Tyneham: the British village that time forgot

Imagine receiving a notice to say that you must leave your family home within the next month in order to ‘help the national war effort’. Few would have begrudged the cause in the autumn of 1943, but for the villages of Tyneham in Dorset this would still have been a letter that they hoped they would never receive.

Tyneham School House

Preparations for the D-day landings were in full swing and the Army had developed new, more powerful tanks. These tanks required more space on the Dorset firing ranges for their exercises and the village of Tyneham was suddenly an unwelcome obstacle on their local map. With success in the Normandy landings of paramount importance, the government issued letters to the 225 residents in November 1943 requiring them to move out by the following month.

The move was meant to be temporary as the poignant note pinned to the church door suggests:

Note on Tyneham Church door

The hand-written note reads, “Please treat the church and houses with care; we have given up our homes where many of us lived for generations to help win the war to keep men free. We shall return one day and thank you for treating the village kindly”.

Almost 70 years later and the villagers of Tyneham (and their descendants) have long given up hope of ever returning to their homes. The military continued to use the land for their exercises as the war ended and the Cold War began. In 1975 the Army did allow access to the village and the surrounding countryside on weekends and during holiday periods, and that situation persists today.

Tyneham church

The village school has been recreated to show a classroom from the time it was last used. The coat pegs by the door still bear the names of the children of the time while a piano sits along one wall, silently gathering dust. The adjacent village church is also a museum with excellent interpretative displays telling the history of Tyneham long before the 20th century as well as an explanation of life during the war years.

Inside the school house in Tyneham

While the church and the school have survived intact the same cannot be said of the houses of Tyneham, many of which have fallen victim of bombardment by practising troops. Little more than shells remain of most properties, no doubt a sad reminder to those few surviving people who remember their childhood years in this tiny village set in the most idyllic of valleys.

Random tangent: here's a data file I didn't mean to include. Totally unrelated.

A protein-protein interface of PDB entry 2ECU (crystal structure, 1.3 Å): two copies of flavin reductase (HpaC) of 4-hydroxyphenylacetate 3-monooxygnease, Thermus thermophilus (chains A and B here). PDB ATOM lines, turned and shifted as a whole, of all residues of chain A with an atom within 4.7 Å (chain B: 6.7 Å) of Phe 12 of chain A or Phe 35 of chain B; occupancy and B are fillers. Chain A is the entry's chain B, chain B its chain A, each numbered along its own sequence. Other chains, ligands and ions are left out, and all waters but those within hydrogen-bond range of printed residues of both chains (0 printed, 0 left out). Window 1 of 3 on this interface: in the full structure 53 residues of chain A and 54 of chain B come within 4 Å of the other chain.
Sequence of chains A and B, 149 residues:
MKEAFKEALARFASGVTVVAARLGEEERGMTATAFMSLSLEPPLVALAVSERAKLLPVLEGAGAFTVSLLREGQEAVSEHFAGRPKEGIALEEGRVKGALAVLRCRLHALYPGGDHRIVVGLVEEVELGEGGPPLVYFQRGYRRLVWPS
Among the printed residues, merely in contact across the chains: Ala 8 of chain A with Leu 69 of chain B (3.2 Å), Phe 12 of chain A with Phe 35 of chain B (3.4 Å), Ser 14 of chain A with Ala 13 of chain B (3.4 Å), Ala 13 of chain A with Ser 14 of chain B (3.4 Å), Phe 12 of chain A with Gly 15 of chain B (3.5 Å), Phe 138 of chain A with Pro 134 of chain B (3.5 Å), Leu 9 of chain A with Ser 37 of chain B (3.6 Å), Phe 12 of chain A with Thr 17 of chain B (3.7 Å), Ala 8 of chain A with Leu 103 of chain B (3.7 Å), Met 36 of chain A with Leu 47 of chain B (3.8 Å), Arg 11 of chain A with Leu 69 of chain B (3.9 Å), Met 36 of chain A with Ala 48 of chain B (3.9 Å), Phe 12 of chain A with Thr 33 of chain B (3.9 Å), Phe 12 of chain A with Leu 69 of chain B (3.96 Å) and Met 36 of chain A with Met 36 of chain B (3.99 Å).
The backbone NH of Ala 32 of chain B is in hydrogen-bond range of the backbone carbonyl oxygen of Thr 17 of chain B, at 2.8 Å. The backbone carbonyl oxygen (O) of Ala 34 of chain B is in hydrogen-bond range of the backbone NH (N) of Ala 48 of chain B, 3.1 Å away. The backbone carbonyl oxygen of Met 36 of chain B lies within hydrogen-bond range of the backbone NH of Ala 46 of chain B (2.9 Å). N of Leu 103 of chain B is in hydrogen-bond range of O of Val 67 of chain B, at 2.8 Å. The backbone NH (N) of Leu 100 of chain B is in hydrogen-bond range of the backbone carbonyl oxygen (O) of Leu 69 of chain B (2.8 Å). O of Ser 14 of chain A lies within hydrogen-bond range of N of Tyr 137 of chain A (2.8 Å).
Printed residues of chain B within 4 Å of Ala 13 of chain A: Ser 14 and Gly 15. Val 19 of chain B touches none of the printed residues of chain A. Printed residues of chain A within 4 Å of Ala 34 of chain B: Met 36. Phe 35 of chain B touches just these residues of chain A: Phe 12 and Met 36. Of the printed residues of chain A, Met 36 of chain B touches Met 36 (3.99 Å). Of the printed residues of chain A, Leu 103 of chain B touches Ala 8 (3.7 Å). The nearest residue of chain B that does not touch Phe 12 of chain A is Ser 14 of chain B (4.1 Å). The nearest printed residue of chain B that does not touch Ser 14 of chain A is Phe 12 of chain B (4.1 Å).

Only the fires remain

Tyneham is a village where time really did stop in 1943. Those temporary evacuations became permanent and houses fell into ruin while people had to get on with their lives elsewhere. Perhaps the residents of Tyneham did feel that they made a valuable contribution to the war effort. This sense of public duty must have been tinged however with more than a little personal sadness at the great sacrifice they had been forced to make.
Phone box in Tyneham

Abandoned tank nearby

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Freelance travel writer

8 Responses to “Tyneham: the British village that time forgot”

  1. That is fascinating. I’ve never heard of this before, despite living in England for 40 years before emigrating. I’ve definitely put it on my list as somewhere to look up next time I go “home”.

    June 28, 2011 at 7:13 pm
  2. Such a sad story. The residents of Tyneham must feel some pride that they helped with the war effort but it is sad that all of their childhood memories have been taken. Did they receive any compensation, or help with the rehousing?

    June 29, 2011 at 11:57 am
  3. Slapton in Devon is another village. I’m sure there are many other examples all over Britain.

    June 29, 2011 at 1:54 pm
  4. This is such a poignant example of one of the lesser talked about results of war and conflict. If makes me wonder what other villages and towns throughout the world have met a similar fate. I will most certainly be visiting Tyneham on my next visit to England.

    June 29, 2011 at 2:10 pm
  5. It’s quite a sad story, really, made all the more poignant by the note left on the church door. What a fascinating place… I hope to visit one day.

    July 1, 2011 at 3:50 pm
  6. Thank you so much for sharing this! Just thought I’d give you a heads-up that we’ve featured your piece in today’s media round-up over on the Atlas Obscura Blog (link: http://atlasobscura.com/blog/friday-media-round-up-adventures-and-oddities). Keep doing what you’re doing!
    Senior Editor,
    Atlas Obscura

    July 1, 2011 at 10:19 pm
  7. wow they actually have a tank! I want to go take a picture of that now (and of course wondering around the village).

    July 8, 2011 at 11:36 pm
  8. Wow, what a great village with a sad story!

    May 3, 2012 at 8:38 pm